The good news, for those of here within sight and reach of Wil Wheaton dot Net (WWdN), is that Wil Wheaton saw it fit to name a sterling roster of guest writers to share unique material with us all this week. I won’t spoil who’s coming by and when, but trust me: We’re in a for a whole slew of treats.

My name is Will (note the second L) Hindmarch. I’m around just to help this week as an array of great artists and authors share their works with us. Please welcome these guests with the generous camaraderie that WWdN is known for and maybe click a few links in their intros when the time comes? You’re going to find a lot to like through the magic technology of hyperlinks, methinks.

We — you, me, all of us — here in Wil Wheaton’s lingering aura, have one, prime directive this week: Don’t be a dick.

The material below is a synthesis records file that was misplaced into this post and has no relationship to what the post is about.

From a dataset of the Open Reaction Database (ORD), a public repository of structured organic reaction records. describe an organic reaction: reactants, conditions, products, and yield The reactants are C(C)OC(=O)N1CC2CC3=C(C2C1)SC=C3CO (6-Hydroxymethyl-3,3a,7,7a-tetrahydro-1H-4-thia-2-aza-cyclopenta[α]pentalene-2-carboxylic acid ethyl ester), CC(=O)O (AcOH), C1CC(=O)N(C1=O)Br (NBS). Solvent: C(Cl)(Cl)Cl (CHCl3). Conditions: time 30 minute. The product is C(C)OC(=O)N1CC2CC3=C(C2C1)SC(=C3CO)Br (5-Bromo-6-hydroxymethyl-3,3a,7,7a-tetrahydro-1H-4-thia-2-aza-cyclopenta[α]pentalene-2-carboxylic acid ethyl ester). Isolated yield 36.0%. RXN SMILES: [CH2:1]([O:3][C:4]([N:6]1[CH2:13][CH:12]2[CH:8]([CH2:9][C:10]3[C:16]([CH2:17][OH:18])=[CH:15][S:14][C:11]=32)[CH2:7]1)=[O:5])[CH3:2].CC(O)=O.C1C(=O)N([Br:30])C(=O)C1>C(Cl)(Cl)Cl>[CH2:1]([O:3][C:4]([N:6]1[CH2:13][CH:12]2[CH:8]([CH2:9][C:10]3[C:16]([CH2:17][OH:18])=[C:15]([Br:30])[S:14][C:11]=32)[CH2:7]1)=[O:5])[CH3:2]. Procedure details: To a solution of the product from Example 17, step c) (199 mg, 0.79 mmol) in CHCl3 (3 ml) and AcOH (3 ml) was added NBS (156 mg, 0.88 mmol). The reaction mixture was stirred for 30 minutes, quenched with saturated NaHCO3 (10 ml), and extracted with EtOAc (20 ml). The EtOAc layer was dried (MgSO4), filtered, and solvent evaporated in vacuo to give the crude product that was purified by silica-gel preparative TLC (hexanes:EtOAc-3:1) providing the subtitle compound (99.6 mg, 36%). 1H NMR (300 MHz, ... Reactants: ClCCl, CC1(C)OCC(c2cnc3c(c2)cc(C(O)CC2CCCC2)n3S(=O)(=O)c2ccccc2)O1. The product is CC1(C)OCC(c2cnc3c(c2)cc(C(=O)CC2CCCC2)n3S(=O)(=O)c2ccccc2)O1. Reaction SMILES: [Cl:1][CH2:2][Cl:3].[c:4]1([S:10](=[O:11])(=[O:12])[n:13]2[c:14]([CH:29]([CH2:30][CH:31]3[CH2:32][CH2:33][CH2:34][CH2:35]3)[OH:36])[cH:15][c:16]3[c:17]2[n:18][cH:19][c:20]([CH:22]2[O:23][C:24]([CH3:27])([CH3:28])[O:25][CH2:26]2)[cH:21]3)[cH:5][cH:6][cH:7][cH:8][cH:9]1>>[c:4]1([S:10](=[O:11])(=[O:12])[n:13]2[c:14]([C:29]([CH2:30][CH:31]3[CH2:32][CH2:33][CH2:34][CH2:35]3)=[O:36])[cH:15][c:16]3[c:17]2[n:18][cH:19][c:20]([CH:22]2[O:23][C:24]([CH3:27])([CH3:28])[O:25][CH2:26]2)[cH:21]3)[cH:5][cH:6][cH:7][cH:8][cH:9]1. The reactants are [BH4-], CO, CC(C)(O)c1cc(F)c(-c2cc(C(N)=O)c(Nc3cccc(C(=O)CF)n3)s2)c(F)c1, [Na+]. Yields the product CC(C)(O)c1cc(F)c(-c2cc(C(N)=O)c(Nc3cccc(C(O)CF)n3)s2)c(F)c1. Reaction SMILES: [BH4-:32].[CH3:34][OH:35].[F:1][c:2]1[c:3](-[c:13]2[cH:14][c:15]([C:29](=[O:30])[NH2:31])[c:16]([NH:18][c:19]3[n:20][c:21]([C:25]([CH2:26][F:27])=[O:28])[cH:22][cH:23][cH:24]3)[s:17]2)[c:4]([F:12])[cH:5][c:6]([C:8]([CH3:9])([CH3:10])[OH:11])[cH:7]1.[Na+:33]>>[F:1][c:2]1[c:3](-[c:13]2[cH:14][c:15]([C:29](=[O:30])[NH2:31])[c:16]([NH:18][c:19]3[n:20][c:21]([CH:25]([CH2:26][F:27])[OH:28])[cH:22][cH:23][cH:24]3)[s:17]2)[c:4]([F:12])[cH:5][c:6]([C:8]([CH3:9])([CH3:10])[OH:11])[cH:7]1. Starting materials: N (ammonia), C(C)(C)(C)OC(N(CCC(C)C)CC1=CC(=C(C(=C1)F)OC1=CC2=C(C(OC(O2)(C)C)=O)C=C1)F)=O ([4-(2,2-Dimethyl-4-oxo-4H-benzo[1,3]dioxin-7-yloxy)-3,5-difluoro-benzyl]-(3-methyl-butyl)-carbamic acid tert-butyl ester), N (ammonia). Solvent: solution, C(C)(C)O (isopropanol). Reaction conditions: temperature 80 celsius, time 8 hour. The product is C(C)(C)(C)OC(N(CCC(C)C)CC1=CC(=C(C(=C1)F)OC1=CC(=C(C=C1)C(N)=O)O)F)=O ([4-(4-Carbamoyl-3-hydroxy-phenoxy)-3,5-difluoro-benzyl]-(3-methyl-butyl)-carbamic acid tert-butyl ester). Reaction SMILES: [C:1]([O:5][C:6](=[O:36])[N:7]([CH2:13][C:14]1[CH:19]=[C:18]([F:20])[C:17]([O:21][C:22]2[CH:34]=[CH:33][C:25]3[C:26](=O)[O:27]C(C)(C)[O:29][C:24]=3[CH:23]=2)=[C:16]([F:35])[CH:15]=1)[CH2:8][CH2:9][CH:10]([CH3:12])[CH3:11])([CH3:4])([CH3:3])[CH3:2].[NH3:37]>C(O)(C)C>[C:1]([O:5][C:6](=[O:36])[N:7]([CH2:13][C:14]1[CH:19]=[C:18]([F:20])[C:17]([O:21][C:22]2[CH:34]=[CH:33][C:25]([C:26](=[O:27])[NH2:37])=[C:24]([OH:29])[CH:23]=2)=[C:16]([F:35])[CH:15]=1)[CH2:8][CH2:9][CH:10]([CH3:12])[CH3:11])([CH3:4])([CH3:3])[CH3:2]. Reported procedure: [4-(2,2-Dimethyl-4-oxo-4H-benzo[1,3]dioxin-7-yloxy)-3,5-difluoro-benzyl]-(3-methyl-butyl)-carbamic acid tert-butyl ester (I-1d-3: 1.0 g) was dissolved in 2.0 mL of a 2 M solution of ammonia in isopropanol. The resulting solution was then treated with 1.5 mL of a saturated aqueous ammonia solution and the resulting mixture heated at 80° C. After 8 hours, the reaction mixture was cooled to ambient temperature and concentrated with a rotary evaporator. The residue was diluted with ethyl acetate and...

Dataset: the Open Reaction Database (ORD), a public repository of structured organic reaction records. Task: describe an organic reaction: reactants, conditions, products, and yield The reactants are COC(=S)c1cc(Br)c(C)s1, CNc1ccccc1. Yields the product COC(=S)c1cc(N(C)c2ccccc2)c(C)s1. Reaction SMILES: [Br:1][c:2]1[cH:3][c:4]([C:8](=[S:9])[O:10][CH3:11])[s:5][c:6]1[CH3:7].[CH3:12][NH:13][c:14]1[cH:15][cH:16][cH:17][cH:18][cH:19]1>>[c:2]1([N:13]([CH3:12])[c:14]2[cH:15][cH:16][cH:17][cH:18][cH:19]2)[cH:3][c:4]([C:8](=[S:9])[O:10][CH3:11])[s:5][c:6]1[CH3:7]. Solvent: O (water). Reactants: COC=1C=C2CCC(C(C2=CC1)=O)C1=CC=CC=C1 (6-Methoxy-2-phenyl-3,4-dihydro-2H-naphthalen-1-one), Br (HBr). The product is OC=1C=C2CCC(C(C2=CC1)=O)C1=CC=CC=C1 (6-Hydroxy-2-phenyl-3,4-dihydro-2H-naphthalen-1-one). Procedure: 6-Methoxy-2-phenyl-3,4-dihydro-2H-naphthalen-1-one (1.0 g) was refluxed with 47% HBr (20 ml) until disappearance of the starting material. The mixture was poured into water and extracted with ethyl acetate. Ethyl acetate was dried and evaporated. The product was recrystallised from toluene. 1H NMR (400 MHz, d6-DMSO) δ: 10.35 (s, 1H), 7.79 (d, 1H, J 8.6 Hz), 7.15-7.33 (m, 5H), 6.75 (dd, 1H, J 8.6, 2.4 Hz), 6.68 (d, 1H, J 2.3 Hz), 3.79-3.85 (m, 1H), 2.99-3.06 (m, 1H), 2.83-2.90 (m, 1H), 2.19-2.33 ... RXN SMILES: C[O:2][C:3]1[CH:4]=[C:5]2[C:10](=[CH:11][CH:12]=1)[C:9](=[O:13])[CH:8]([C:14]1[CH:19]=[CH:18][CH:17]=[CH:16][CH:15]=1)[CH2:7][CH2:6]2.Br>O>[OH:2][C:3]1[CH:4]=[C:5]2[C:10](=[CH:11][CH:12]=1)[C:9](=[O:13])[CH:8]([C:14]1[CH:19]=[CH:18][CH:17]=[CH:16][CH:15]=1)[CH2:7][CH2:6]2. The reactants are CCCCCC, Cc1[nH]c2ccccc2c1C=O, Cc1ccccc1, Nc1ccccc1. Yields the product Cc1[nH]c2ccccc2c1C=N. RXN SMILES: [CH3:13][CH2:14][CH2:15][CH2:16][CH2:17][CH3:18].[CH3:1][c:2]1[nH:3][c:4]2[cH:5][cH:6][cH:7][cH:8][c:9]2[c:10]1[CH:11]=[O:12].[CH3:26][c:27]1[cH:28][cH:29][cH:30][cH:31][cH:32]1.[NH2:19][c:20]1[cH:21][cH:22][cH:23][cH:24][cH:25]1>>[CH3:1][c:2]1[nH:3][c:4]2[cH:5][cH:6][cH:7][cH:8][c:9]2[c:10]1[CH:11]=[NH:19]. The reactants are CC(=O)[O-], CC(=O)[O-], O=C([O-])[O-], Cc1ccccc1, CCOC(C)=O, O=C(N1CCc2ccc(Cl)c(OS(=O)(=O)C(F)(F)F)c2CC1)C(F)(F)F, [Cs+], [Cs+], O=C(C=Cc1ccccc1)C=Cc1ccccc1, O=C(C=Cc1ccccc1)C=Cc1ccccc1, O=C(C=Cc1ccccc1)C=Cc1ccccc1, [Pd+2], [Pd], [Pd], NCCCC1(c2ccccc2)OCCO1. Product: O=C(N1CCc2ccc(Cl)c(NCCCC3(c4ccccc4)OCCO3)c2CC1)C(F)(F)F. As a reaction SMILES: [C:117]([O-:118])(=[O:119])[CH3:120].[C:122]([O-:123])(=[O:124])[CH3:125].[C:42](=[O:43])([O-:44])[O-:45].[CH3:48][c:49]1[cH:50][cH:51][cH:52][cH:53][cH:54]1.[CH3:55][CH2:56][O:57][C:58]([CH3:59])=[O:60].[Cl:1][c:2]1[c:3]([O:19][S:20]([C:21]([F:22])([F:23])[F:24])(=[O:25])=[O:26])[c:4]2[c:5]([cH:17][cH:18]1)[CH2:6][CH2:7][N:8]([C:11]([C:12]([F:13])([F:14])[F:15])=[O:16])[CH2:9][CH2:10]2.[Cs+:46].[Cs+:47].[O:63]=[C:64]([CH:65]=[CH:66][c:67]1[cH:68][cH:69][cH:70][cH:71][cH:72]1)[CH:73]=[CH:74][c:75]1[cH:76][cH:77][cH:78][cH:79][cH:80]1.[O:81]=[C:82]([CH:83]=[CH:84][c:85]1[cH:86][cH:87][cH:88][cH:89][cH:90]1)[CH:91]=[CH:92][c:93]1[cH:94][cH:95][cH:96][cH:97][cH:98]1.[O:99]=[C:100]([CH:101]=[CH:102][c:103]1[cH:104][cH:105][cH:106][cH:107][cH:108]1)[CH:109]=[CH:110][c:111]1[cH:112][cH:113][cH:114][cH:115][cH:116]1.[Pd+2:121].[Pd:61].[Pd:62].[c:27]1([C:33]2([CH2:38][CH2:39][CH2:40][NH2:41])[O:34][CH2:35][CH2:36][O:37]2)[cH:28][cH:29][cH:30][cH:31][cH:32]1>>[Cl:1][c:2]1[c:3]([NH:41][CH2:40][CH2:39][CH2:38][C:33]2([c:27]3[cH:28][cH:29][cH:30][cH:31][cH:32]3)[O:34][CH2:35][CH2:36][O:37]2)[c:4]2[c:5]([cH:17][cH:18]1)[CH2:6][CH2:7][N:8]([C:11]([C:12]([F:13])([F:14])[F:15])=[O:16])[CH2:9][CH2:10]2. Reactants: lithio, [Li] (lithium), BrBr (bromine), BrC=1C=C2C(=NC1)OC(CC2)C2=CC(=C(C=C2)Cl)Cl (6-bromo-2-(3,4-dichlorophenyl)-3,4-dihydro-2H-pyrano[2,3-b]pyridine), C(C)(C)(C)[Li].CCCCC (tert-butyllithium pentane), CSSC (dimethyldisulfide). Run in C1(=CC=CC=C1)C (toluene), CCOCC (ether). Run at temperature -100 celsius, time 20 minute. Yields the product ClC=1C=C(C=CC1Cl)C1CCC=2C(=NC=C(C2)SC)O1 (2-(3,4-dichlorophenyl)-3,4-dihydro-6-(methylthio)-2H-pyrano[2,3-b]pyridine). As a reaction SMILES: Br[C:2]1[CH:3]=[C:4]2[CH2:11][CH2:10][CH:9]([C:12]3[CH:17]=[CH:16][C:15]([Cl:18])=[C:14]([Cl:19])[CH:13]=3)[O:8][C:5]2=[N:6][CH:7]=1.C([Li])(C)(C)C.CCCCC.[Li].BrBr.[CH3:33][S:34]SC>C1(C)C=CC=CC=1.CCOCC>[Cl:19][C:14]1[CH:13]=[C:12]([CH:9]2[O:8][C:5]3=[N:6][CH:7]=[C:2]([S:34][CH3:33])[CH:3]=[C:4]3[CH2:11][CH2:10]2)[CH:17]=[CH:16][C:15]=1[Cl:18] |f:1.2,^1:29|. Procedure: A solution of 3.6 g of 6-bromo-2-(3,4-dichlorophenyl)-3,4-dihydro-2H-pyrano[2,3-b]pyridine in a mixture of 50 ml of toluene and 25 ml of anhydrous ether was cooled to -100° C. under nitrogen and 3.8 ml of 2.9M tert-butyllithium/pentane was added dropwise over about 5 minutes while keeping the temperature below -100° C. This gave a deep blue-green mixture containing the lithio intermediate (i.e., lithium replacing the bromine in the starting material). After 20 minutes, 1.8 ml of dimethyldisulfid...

Okay? Ready? Here goes.

Guest Post by Will Hindmarch: Here’s to Wil Wheaton

Will Hindmarch just posted a thing here on WWdN earlier today and the bio on that post is pretty much still accurate.

On behalf of Stephen, Ryan, and Shane, I’d like to thank Wil Wheaton for having us at the blog this week. None of us wrote as much as we meant to (we have our reasons), but we got to talk on email about all the things that can get in the way of writing. Cheers, friends.

At the same time, thank you, WWdN readers, for sharing your time with us this week. We appreciate it.

And, Wil? When next I’m in LA, can I ring the RFB bell?